The brand’s commitment to clearing virgin plastic from its pipeline starts with smart fall staples made from 3 million recycled plastic bottles.
In case you missed the U.N. Intergovernmental Panel on Climate Change’s sobering report that dropped earlier this month, the gist of it was that decades of pumping harmful emissions into the atmosphere has serious consequences. Solving a global crisis that threatens the human race isn’t going to be solved quickly or easily, but that doesn’t mean there’s nothing to be done. Direct-to-consumer darling Everlane wants to be part of a solution. That’s why this week, the company is announcing a plan to to eliminate all virgin (or newly-manufactured) plastic from its supply chain by 2021.
In the past 60 years, more than 8 billion tons of plastic have been fabricated—and it’s here to stay. “We knew we needed to take responsibility and say no to creating more plastic, and renew what’s already here. It wasn’t easy, but we believe we have a responsibility to improve the environment, and companies who aren’t doing this are actively choosing not to,” Everlane founder and CEO Michael Preysman told GQ over email. “The global supply chain is taxing our planet and we need to change the system if we want the planet to have a future. Companies need to lead the change and educate the world on the issues and how they can be improved.”
Functionally, Everlane is going to accomplish its ambitious goal by redeveloping the yarns, fabrics, and raw materials containing virgin synthetic fibers that it uses into versions that feature recycled components instead. The effort that kicks off with the on October 24 launch of ReNew, a capsule of fall-ready outerwear and layers crafted from materials created out of 3 million recycled plastic bottles. (Specifically: a puffer jacket that uses 16 recycled bottles, a fleece sweatshirt that renews 35 plastic bottles, a zip fleece that uses 41 and two parkas, long and short, that are composed of 60 and 55 plastic bottles respectively) You wouldn’t know it, though, looking at the pieces—and that’s the point. A ReNew nylon anorak or polyester fleece zip doesn’t announce itself as anything other than one of Everlane’s familiar offerings, but the customer can feel a hell of a lot better about buying it—and, Preysman hopes, maybe even get inspired. “Our goal is to reduce our impact on the environment, renew where we can and ultimately get customers to think the same way,” he says. “It’s our responsibility to dedicate time and resources to developing new materials and products that are more sustainable, so customers have a choice and can make better decisions.”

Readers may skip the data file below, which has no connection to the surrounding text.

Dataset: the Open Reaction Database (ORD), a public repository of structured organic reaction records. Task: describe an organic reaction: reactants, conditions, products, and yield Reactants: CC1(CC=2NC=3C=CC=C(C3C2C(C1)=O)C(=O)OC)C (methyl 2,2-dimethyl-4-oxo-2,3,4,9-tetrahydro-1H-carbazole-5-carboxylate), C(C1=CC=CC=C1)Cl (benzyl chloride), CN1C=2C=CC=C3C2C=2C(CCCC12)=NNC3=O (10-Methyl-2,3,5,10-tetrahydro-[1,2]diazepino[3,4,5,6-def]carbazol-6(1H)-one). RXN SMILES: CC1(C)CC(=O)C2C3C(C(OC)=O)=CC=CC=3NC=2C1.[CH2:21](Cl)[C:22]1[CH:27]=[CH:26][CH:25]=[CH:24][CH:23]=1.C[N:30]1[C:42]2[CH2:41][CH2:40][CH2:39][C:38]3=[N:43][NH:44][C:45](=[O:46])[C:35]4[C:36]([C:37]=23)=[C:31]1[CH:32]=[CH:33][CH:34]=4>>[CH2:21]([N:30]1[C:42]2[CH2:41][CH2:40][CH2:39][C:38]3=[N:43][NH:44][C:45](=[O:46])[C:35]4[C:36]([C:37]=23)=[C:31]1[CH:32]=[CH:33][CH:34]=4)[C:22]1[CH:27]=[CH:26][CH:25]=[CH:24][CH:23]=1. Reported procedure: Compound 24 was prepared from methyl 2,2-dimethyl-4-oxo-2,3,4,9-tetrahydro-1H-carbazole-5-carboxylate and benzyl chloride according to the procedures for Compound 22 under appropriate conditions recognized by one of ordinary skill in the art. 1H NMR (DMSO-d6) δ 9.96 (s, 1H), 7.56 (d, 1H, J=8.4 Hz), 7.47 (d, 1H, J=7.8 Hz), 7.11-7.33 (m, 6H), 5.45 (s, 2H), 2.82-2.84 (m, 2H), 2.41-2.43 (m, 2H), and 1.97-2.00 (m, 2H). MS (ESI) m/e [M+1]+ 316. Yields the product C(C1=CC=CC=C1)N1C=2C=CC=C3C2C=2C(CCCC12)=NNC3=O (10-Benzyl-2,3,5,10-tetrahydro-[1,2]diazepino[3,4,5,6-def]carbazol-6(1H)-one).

It’s all sounds simple enough on paper—just swap out new plastic for recycled plastic—but in practice required a massive operational and production overhaul for the brand. “ReNew took us over two years to develop because the materials simply weren’t out there,” says Preysman. “We wanted sustainability without sacrificing quality or price. That was tough.” In addition to the clothes themselves being virgin plastic-free, the polybags used for shipping them are made from 100% post-consumer recycled plastic. And in 2019, all of Everlane’s offerings will ship in the environmentally-friendlier packaging.
Sustainability and the fashion world have historically not been the best bedfellows. For every Stella McCartney or Patagonia out there, there are dozens of others without the desire or infrastructure to his the same standard. But where Everlane leads, many tend to follow and Preysman is hoping that holds true here: “Our hope is that others will see that this is possible and work towards a more sustainable future.”
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